And it didn’t hesitate, the need to survive overcoming any reaction to the sudden appearance of an alien presence.

Once in place it stopped a while to gather itself, wiping down the water, getting ready to launch back into nature.

No holding on to the experience as an emotional impression, no past to weigh her down, no problem.

© Mark Berkery ……. Click on those pictures for a closer look
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*This post is composed on a new computer that hasn’t been optimized for it. Just following established protocols, so differences to my usual may be apparent.

Racing Red …

Hello, hello, hello … up close with a wasp the colour of ferocity, or fear.

*Click on the pictures for a proper look … and click again

I’ve never met a natural creature that was aggressive without cause.

And close to death, or exhausted, they are often least concerned for intruders.

This wasp is clearly not doing her usual, and looks unusual, but still full of life.

Making the effort to raise herself up on the wire. Not her natural habitat at all, but peaceful all the same.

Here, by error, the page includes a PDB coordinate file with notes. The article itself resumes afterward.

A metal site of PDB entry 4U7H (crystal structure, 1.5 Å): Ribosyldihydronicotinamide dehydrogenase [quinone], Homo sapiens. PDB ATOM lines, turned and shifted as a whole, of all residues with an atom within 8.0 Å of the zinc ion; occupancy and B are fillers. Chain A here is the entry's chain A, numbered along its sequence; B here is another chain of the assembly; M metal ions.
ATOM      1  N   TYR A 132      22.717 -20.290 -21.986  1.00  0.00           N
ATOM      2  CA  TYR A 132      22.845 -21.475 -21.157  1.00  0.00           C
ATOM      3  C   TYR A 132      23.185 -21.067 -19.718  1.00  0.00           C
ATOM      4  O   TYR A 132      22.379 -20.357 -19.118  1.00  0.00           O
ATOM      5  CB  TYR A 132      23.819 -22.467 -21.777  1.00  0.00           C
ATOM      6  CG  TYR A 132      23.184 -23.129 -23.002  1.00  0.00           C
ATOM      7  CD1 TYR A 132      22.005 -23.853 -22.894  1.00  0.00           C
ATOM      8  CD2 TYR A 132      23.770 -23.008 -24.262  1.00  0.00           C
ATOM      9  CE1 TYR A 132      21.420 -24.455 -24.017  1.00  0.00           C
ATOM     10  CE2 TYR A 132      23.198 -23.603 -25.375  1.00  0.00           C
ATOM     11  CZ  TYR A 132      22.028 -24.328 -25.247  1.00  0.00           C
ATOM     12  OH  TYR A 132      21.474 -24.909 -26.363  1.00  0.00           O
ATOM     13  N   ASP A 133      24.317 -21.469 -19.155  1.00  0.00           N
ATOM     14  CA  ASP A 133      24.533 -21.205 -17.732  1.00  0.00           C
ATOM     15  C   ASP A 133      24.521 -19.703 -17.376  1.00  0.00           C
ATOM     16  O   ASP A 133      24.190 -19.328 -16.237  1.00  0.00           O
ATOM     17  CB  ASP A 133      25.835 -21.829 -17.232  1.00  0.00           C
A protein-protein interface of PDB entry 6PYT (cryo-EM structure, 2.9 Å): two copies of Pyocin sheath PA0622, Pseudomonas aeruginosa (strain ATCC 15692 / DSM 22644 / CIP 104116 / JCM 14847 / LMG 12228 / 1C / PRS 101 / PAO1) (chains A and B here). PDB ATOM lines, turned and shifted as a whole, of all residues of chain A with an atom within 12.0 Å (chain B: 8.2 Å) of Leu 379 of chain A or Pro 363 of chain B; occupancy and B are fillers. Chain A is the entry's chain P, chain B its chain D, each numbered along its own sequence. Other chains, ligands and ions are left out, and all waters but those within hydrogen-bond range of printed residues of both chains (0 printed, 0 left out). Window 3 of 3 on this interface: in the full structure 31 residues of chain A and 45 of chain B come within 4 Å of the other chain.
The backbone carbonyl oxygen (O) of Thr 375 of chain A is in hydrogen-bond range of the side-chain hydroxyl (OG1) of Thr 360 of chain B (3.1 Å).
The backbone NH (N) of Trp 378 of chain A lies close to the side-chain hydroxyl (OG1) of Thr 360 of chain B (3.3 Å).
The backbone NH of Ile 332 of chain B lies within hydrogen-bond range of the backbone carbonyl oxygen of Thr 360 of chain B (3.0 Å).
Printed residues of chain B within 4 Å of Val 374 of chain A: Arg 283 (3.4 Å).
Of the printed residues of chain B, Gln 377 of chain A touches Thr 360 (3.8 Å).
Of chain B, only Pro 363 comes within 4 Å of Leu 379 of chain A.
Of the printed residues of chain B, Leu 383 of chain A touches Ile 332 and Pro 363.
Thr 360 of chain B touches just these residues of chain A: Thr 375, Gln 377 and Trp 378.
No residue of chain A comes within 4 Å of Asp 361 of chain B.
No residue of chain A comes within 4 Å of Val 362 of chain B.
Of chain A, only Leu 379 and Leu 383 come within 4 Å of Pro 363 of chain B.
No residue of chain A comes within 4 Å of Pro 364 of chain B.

Let go the hard iron to the green grass, she does not give up, regardless of her apparent burden of form.

and black, two colours of danger, or cause for alarm perhaps.

I came across this wasp hanging on for dear life. Clearly it is deformed, the ovipositor and sheath turned about and misaligned, looks like.

But she’s showing no signs of distress for it, just doing her best as she is, as I see it. Getting on with her life as it is.

Then she let go and flew to the grass nearby. So, something she can live with, a part of the perfection nature is.

Despite the flaw we can enjoy the beauty of her. Red body and blue-black wings, sleek form she is.

Wonderful little Earth machine. Still serving in her way, the way of sense.

© Mark Berkery ……. Click on those pictures for a closer look

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Mother Wasp

*Click on pictures for the bigger version …

It’s a rare event in my experience, to see this mother lay her egg into the Orange-tail Resin Bee’s nest. Once a year or so.

It’s the only place I see this particular kind of wasp, except when I rescue one from the water below – just as rare.

© Mark Berkery ……. Click on those pictures for a closer look

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Spider Hunter

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It was just before the rains, I was walking where the drain runs into a creek, the road into a rainforest.